110. “Alius est velle venire Reprobos, id. praecipere ipsis, ut veniant, et hoc gratum habere; Ailud velle non yenire, id. nolle dare illis vires veniendi. Dells potest vocando ipsos velle prius, nec velle tamen posterius, absque ulla contrarietate; quia illud respicit tantum voluntatem praecepti, istud vero voluntatem Decreti ... Nam ad seriam Vocationem non requiritur, ut sit intentio et consilium eum adducendi, sed tantum ut sit voluntas constans praecipiendi officium, et beneficium illud facienti conferendi, quod Deus vult maxime serio,” Inst. Elenct., 15.2.16; Opera, 2:446-47.

111. Inst. Elenct., 15.2.19; Opera, 2:447.

112. “In eo quod tenentur ex ordine Dei omnes auditores suos promiscue invitare ad resipiscen-tiam et ad fidem, tanquam unicam salutis viam, et his positis ad salutem; et quod non aliud intendere debent, quam collectionem Ecclesiae, seu salutem Electorum,” Inst. Elenct., 15.2.22; Opera, 2:448. The English. translation is incomplete here, leaving out “and, supposing these, to salvation”; see vol. 2:509.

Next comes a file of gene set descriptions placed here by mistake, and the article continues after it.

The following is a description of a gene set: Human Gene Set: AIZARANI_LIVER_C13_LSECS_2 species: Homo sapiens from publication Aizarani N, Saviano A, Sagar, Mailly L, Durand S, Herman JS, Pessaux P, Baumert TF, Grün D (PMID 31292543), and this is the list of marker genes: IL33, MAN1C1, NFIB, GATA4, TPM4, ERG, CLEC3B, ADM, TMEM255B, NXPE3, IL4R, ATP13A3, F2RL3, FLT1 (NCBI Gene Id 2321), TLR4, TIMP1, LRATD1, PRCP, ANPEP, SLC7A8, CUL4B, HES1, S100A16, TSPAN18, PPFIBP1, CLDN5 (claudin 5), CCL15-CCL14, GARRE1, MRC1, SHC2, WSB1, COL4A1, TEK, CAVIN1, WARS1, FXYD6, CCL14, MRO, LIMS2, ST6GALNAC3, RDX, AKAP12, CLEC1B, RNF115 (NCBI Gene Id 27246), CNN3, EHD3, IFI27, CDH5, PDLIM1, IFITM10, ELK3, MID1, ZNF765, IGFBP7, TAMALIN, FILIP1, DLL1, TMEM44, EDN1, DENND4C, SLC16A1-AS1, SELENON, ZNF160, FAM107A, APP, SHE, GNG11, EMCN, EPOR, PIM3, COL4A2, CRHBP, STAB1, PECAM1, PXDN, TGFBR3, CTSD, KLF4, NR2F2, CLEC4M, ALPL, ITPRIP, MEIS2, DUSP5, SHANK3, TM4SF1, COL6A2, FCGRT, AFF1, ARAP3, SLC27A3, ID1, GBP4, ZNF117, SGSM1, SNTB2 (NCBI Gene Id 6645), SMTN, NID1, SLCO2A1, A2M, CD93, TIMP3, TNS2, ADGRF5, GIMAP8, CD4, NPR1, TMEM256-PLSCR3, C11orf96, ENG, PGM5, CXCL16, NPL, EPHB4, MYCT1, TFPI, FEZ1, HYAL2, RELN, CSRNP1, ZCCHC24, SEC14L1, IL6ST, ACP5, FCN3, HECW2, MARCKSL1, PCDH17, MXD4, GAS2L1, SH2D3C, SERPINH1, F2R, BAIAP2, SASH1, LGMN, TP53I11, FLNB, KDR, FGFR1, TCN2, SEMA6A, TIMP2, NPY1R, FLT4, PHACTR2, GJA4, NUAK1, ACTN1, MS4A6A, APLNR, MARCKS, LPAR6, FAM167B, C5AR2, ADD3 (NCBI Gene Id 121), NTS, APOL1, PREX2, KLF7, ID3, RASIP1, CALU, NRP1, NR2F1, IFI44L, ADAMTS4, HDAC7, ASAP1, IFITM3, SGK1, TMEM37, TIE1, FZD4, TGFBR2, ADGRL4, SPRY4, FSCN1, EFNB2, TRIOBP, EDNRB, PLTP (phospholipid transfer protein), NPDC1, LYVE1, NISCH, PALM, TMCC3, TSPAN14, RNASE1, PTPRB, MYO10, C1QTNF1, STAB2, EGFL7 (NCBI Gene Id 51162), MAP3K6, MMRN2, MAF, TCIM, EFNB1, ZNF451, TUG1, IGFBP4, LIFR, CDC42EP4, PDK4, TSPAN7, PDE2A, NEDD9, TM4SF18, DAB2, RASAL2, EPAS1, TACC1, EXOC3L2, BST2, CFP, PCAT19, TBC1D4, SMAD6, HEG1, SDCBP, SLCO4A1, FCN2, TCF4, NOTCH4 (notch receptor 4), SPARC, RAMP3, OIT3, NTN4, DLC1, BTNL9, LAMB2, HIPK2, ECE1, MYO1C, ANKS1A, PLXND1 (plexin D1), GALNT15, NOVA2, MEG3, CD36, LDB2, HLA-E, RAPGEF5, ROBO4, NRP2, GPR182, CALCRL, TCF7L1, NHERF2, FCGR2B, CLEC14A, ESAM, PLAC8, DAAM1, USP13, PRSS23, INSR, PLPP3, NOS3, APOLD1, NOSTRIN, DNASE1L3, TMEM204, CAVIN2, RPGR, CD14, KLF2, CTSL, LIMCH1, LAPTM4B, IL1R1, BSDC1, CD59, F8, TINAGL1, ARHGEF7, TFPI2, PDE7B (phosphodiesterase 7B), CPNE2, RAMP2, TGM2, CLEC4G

113. “Ministri ... nesciunt quorum saluti cessurum sit ministerium suum, non valentes distinguere inter Electos et Reprobos, bene ominantes ex charitate de omnibus, nec audentes judicare de eujusquam reprobatione. Ideo promiscue et indiscriminatim omnes Vocatos alloquuntur etiam ex ordine Dei, non aliorum tamen salutem intenendo, quam Electorum ad instar Dei,” Inst. Elenct., 15.2.22; Opera, 2:448.

114. “Euvarestivan contradistincte ad eujdokivan, ctv in hoc argumento nihil aliud notat quam meram complacentiam, qua Deus rem aliquam ut justam et sanctam probat et ea delectatur, eamque propterea vult praecipere Creaturae ut justissimum ejus officium: Unde non includit proprie decretum vel volitionem aliquam in Deo, sed tantum importat rei convenientiam cure Dei natura, juxta quam non potest non amare quod sanctitati ipsius est consentaneum: Nam approbatio rei alicujus non continuo est ejus volitio; nec si aliquid probo, idcirco statim id volo. Ideo minus pro-prie dicitur ista voluntas Dei,” Inst. Elenct., 3.15.11, Opera, 1:201.